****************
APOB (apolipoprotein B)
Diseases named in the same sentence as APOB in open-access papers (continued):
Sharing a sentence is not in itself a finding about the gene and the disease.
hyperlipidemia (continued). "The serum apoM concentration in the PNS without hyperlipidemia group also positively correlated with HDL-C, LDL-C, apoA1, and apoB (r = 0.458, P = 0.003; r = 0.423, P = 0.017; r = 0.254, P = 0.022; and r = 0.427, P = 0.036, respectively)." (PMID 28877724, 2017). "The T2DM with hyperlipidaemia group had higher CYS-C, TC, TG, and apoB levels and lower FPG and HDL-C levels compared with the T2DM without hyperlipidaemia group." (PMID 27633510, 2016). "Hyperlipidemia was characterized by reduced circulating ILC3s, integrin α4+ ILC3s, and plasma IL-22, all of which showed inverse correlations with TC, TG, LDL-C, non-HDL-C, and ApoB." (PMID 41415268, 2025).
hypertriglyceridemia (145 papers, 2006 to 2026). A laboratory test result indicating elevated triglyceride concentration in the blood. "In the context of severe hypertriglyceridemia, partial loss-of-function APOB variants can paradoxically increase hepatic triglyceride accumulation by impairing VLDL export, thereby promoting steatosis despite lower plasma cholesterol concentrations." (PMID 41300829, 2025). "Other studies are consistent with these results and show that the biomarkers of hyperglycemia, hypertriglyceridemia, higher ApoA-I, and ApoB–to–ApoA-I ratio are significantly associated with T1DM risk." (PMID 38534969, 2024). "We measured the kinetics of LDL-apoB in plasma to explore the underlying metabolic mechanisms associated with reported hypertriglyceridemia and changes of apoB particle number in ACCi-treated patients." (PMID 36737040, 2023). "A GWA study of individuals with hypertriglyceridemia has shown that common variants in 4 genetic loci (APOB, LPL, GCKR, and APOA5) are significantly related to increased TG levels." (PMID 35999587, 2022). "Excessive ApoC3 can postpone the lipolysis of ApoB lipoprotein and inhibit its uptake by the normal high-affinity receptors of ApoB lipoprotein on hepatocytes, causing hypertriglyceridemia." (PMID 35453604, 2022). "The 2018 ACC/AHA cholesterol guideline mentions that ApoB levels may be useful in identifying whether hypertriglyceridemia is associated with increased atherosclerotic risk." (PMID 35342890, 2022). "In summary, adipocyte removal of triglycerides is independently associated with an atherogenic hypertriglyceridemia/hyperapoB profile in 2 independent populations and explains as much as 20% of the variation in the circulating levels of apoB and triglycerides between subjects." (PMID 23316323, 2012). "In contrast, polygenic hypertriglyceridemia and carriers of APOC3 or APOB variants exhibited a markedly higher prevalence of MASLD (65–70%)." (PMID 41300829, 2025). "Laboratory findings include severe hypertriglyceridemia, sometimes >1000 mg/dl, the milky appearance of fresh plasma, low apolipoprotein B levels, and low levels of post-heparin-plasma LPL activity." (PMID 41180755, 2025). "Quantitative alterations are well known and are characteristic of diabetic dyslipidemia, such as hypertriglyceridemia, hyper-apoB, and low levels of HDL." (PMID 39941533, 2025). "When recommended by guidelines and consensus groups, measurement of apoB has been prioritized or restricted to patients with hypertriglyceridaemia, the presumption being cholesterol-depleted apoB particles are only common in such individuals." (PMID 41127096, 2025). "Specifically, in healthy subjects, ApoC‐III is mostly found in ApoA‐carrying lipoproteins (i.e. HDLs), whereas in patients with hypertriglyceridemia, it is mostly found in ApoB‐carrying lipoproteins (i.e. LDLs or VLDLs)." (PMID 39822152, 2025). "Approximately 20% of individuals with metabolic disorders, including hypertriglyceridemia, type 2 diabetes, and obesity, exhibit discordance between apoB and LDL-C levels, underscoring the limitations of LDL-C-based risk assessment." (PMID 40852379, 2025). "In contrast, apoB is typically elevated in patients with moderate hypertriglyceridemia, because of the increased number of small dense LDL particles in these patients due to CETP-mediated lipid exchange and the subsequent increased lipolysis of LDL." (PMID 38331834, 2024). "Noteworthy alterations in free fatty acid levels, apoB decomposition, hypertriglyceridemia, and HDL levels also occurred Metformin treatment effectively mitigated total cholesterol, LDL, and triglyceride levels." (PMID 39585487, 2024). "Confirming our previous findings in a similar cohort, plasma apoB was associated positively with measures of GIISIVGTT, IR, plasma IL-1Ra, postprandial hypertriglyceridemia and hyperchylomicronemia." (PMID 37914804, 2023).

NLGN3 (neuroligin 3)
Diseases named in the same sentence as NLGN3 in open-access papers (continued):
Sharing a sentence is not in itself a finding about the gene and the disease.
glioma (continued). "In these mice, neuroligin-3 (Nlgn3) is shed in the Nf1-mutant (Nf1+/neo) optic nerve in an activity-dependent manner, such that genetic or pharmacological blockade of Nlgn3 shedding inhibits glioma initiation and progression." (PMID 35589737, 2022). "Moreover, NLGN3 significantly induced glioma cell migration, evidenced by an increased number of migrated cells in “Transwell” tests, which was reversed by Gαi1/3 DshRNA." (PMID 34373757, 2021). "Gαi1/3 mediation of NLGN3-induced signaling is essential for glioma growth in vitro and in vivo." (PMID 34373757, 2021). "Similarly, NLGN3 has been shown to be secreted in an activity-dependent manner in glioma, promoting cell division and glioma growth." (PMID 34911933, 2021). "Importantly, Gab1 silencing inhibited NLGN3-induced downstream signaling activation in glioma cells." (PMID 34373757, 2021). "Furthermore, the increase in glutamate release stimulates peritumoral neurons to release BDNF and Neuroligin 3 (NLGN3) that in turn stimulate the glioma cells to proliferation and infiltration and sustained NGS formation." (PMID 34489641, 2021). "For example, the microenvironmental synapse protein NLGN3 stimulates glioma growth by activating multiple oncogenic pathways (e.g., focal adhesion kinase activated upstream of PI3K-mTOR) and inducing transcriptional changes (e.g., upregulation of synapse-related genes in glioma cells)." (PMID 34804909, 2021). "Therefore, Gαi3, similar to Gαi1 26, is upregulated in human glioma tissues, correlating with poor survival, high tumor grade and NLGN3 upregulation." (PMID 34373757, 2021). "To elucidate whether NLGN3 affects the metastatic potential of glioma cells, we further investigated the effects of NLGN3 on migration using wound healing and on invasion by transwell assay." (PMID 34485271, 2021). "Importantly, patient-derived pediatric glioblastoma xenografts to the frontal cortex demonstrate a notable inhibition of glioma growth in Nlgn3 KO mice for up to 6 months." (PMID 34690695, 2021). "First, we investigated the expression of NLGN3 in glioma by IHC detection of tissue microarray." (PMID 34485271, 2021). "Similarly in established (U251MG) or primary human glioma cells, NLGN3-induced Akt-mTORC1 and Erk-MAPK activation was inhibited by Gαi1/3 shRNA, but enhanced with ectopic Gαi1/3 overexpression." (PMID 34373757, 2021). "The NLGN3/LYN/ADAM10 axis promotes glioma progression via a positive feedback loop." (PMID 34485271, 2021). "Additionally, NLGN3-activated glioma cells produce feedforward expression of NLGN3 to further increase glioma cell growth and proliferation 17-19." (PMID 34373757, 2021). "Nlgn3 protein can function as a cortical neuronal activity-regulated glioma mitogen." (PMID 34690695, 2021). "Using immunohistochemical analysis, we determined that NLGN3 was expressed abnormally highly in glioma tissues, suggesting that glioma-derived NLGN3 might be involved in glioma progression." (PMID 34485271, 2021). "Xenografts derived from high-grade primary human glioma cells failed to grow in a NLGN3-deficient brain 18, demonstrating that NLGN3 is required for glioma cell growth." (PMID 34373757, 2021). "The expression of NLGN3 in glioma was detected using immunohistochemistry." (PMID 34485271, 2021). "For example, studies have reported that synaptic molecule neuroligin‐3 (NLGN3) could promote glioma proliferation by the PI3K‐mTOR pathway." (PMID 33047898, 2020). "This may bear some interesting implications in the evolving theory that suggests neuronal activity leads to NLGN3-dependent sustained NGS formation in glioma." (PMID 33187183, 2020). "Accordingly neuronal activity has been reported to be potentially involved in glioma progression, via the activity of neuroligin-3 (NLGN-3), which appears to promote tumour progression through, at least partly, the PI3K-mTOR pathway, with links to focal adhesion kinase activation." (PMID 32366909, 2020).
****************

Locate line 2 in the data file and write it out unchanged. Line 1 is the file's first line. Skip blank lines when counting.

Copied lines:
Diseases named in the same sentence as APOB in open-access papers (continued):